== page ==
To help define a clear hierarchy of Sheri's priorities to incorporate in our designs, I created 2 iterations of a concept map.
While the first version accurately captured visibility, capacity, and reliability as core needs, our interview data helped clarify her primary goal of building client trust and confidence.
I created this final Storyboard to integrate our research into one clear scenario to drive our design process going forward:
After completing research and analysis, our team started the design process by analyzing user interfaces of key direct competitors and indirect comparative services for inspiration.
Shipment Dashboard Design
When comparing to the current Equll desktop site, Dray Alliance was the competitor we kept coming back to as the benchmark for providing a clean, simple, and clear port drayage dashboard.
Yelp offered an example of an industry-leading interface for filtering and map functionality.
V1 Dashboard Wireframe
Columns for navigation, shipments list, details, and map
Filtering options by time and shipping state
Shipment Details Design
Compared to the current Equll site, Dray Alliance again had a shipment details page with clear prioritization of key shipment numbers and a tracking progress bar.
Trello and Slack provided examples of industry-leading interfaces for message and activity logs.
V1 Details Wireframe
Prioritized shipment numbers and appointment times
Driver profile and rating to build trust and transparency
Detailed map view with route tracking
Billing details and activity log
Usability Test Plan
To guide our prototyping process, I created a Usability Test Script focusing on key tasks identified through our research. I made sure to include items from our team's New User Flow such as checking shipment details and contacting drivers to resolve issues.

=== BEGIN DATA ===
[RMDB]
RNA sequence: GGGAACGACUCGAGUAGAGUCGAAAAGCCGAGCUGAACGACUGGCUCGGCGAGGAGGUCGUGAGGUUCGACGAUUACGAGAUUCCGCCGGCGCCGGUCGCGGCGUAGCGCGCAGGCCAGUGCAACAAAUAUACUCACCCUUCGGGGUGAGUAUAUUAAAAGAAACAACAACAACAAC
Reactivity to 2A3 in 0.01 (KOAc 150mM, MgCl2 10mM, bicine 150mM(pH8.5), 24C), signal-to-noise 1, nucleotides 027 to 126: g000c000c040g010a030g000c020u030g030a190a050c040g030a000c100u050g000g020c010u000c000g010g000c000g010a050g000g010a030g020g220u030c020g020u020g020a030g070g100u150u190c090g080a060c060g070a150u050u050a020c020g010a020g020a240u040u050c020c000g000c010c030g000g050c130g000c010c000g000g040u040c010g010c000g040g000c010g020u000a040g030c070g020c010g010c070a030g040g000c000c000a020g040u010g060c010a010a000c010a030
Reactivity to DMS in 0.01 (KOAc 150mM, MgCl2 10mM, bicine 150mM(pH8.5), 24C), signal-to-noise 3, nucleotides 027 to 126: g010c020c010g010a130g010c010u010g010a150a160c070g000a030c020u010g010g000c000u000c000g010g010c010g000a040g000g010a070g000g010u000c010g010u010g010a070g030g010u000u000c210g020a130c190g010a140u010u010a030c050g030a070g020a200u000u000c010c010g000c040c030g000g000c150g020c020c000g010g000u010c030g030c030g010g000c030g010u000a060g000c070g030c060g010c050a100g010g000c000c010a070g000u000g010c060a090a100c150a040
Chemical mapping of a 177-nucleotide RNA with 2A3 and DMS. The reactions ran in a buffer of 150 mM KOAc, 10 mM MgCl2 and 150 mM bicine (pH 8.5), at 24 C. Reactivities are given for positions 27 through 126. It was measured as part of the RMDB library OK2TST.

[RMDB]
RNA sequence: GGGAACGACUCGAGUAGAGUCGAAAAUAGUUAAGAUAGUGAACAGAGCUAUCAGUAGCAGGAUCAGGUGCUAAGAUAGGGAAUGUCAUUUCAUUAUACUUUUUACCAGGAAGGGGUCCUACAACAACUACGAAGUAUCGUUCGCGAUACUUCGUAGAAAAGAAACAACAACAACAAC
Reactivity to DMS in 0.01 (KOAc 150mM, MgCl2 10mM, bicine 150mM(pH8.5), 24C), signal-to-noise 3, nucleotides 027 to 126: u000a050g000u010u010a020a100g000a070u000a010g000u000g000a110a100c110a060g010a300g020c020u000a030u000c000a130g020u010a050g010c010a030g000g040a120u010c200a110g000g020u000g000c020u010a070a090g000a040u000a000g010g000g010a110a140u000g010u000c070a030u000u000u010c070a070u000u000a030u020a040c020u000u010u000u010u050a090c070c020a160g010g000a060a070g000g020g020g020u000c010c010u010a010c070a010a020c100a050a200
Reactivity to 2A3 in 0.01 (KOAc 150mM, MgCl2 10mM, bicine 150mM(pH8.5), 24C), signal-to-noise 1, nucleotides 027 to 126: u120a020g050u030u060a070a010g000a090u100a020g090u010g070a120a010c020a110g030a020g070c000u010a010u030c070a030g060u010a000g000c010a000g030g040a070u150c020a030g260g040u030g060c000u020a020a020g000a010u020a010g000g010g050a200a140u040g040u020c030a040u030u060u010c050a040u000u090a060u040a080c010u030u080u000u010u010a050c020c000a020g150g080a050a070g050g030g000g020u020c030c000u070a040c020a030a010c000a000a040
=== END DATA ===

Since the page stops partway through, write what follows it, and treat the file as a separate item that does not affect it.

Usability Testing - v1 Prototype
Our v1 dashboard included a central list of shipments, a map with details view, and color-coded statuses. I conducted remote usability testing on 6 representative users with some experience in shipping and logistics.
The average SUS scores for our v1 prototype improved 120% over baseline from 34 to 75.
Key Iteration #1 - Nav Bar
We used testing feedback and our Card Sorting survey to improve the information architecture of the navigation bar.
The 3 new categories were: Account, Quotes, and Shipments.
Key Iteration #2 - Status Visibility
We added a stronger outline to the selected shipment for increased visibility, refined the search filters, and added a "new shipment" button.
Key Iteration #3 - Edit Buttons
Testing showed issues with the distance between the "edit" button and the information to change. Solution: increase the proximity of the button.
Key Iteration #4 - Message and Activity Log
Our first round of testing showed confusion from users regarding how to contact drivers.
We added the keyword "Message", as well as adding buttons to the driver profile and color to the text box.
Usability Testing - v2 Prototype
Our v2 prototype included updates to the left navigation bar, color-coded shipment statuses, edit buttons, and activity log.
After testing with 5 users, our average v2 prototype SUS scores improved 15% over v1, from 75 to 87.
Final Usability Results
After completing two rounds of testing and making key changes, the final result was a huge 156% increase in qualitative usability scores over the current website.
High Resolution Mockups
Final Handoff Presentation
To conclude the 3-week contract, I led our team through a 40-minute Zoom presentation to showcase our work.
Shared Google Drive deliverable folder
PDF copies of all meeting presentations
UX Spec document and assets
Copy of Adobe XD Prototype file
Key deliverables and supporting documents
Final Adobe XD v3 Prototype Link
Expand contact and messaging functions
Build filters and search functionality
Build “Add shipment” flow
Build “Quote” flow
Make website design responsive
"Thank you guys for the great work. You've added a tremendous amount of value to our business. I wish we could work with you guys to build the whole project" - Bati Tola, Equll Founder/CEO